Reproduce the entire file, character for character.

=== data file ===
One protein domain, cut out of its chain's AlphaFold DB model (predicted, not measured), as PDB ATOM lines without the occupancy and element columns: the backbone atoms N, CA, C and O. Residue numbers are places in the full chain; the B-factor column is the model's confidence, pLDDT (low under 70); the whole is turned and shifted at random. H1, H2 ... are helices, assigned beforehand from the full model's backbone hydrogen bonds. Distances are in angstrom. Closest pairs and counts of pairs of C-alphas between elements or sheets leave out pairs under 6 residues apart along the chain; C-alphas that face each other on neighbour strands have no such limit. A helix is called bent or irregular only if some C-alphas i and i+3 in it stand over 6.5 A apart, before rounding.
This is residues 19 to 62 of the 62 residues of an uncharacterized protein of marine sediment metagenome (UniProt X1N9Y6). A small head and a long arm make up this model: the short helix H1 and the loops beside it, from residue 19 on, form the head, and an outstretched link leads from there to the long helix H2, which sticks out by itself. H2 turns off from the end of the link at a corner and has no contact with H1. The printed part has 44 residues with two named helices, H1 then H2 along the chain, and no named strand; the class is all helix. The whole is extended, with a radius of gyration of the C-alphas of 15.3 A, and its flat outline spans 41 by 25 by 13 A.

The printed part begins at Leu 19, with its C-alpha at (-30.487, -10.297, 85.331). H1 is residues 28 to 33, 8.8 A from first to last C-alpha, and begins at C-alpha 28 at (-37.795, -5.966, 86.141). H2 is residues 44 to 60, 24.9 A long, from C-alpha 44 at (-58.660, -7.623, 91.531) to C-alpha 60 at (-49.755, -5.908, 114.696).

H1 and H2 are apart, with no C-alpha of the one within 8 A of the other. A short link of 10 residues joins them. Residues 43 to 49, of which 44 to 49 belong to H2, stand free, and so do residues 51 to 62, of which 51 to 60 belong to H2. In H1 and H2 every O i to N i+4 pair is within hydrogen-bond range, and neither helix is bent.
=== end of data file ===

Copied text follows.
One protein domain, cut out of its chain's AlphaFold DB model (predicted, not measured), as PDB ATOM lines without the occupancy and element columns: the backbone atoms N, CA, C and O. Residue numbers are places in the full chain; the B-factor column is the model's confidence, pLDDT (low under 70); the whole is turned and shifted at random. H1, H2 ... are helices, assigned beforehand from the full model's backbone hydrogen bonds. Distances are in angstrom. Closest pairs and counts of pairs of C-alphas between elements or sheets leave out pairs under 6 residues apart along the chain; C-alphas that face each other on neighbour strands have no such limit. A helix is called bent or irregular only if some C-alphas i and i+3 in it stand over 6.5 A apart, before rounding.
This is residues 19 to 62 of the 62 residues of an uncharacterized protein of marine sediment metagenome (UniProt X1N9Y6). A small head and a long arm make up this model: the short helix H1 and the loops beside it, from residue 19 on, form the head, and an outstretched link leads from there to the long helix H2, which sticks out by itself. H2 turns off from the end of the link at a corner and has no contact with H1. The printed part has 44 residues with two named helices, H1 then H2 along the chain, and no named strand; the class is all helix. The whole is extended, with a radius of gyration of the C-alphas of 15.3 A, and its flat outline spans 41 by 25 by 13 A.

The printed part begins at Leu 19, with its C-alpha at (-30.487, -10.297, 85.331). H1 is residues 28 to 33, 8.8 A from first to last C-alpha, and begins at C-alpha 28 at (-37.795, -5.966, 86.141). H2 is residues 44 to 60, 24.9 A long, from C-alpha 44 at (-58.660, -7.623, 91.531) to C-alpha 60 at (-49.755, -5.908, 114.696).

H1 and H2 are apart, with no C-alpha of the one within 8 A of the other. A short link of 10 residues joins them. Residues 43 to 49, of which 44 to 49 belong to H2, stand free, and so do residues 51 to 62, of which 51 to 60 belong to H2. In H1 and H2 every O i to N i+4 pair is within hydrogen-bond range, and neither helix is bent.